Grace wasn't really sure.
Highlander was the last to cross.
The stallions stayed apart. The mares mingled as they chose. The bay mare seemed to have more or less adopted the black foal, or perhaps it just appeared that way because the black foal was never far from her and her own filly. That was natural. What else was he going to do?
There was no fighting over mares. Just some stamping and snorting, head tossing and eye rolling. From a distance.
The girls could see the shadow of the black foal's last few ribs. They sought to recall if he hadn't always been on the lean and lanky side. In any case, he did not appear to be suffering.
The girls put some distance between themselves, the creek and the two bands of horses. The cloud cover grew ever thicker as they watched the horses interact.
Back inside, Hobo and Skye exchanged greetings upon the girls' return. Hobo had a gash in the pad of his right front paw. It was healing quickly, but home was a better place for him today.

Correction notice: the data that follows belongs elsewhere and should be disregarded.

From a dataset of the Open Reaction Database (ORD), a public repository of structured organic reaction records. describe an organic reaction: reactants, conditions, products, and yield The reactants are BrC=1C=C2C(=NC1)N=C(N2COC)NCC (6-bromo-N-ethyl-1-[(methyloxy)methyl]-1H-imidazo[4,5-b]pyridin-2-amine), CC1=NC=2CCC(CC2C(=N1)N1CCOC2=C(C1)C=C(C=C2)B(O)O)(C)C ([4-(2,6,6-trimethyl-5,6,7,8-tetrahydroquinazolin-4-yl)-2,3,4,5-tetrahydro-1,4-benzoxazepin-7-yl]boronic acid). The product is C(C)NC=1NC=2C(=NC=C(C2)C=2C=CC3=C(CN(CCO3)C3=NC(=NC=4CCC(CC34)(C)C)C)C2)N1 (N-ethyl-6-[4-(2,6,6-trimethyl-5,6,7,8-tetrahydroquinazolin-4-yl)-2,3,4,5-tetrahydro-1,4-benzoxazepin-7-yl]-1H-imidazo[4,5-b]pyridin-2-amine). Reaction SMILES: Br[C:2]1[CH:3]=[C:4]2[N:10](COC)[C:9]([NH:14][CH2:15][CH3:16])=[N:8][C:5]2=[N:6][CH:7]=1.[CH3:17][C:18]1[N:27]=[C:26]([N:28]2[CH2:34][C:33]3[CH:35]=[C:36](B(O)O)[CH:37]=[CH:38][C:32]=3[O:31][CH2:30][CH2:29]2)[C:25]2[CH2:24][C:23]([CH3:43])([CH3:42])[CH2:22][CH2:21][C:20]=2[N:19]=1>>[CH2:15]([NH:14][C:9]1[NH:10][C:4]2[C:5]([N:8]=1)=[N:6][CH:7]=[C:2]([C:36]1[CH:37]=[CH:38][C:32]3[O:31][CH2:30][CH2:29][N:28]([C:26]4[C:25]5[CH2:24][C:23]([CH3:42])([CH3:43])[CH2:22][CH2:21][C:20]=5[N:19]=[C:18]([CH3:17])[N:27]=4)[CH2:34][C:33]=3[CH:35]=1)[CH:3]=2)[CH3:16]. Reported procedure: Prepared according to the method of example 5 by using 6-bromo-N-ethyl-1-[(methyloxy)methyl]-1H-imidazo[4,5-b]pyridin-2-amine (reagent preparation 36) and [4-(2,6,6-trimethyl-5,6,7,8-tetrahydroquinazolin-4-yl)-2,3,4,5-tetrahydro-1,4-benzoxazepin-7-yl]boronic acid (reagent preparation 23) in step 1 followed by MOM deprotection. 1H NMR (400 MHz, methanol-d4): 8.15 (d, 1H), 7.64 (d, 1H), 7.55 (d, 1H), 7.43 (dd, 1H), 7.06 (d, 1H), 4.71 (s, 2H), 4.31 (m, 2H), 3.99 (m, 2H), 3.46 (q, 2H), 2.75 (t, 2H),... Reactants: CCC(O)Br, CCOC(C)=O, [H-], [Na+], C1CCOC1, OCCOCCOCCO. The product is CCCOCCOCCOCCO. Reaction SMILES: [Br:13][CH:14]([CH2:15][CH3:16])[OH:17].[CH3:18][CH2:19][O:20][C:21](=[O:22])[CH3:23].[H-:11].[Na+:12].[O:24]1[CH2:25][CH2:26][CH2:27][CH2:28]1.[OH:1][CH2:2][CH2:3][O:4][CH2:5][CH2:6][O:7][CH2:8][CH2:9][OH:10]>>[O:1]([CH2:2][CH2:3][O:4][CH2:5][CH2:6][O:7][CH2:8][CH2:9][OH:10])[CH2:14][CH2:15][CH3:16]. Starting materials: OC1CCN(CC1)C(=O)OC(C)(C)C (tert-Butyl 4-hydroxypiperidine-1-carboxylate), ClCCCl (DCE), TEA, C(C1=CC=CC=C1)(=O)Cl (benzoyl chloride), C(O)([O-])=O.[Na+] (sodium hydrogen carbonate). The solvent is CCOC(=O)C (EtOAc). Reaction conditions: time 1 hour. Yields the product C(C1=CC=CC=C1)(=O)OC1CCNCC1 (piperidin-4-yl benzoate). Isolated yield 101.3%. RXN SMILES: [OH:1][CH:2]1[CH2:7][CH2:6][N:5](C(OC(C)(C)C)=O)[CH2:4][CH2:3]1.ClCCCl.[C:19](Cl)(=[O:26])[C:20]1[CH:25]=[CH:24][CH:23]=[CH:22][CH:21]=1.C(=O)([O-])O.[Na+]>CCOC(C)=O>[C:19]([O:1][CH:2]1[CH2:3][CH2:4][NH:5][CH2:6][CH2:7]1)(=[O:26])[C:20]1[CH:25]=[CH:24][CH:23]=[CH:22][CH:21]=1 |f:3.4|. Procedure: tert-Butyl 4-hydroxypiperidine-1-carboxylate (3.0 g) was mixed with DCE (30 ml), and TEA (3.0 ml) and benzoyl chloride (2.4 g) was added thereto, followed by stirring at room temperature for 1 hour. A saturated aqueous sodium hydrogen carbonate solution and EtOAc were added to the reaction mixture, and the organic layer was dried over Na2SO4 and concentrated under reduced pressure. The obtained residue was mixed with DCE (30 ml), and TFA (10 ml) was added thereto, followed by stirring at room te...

Skye was surprised to turn around and find Grace with covers pulled over herself.
"Are you okay?"
"I just have a chill" Grace responded. She had a bit of a sore throat too, but perhaps it would pass.
"Did you hear about all the damage to the highway from the last big rain?"
"I did" Grace said. "And there's more rain coming."
"Are you sure you're okay? The dogs don't seem to think you're okay."
"I think they just want the nice soft blanket. And the pillows...and for Baron to get off the bed because he's too big..."
But then, maybe Grace had the right idea. It was nice and toasty under the covers.
It wasn't supposed to start raining for at least another day. Grace and Skye hauled in senior feed and bedding straw, and as they approached the ranch, so did the rain.
What an amazing winter it had been. Rain and snow right into spring.
The wind blew and the chill of it turned the runoff into ice. The going would be slow, so the girls started early.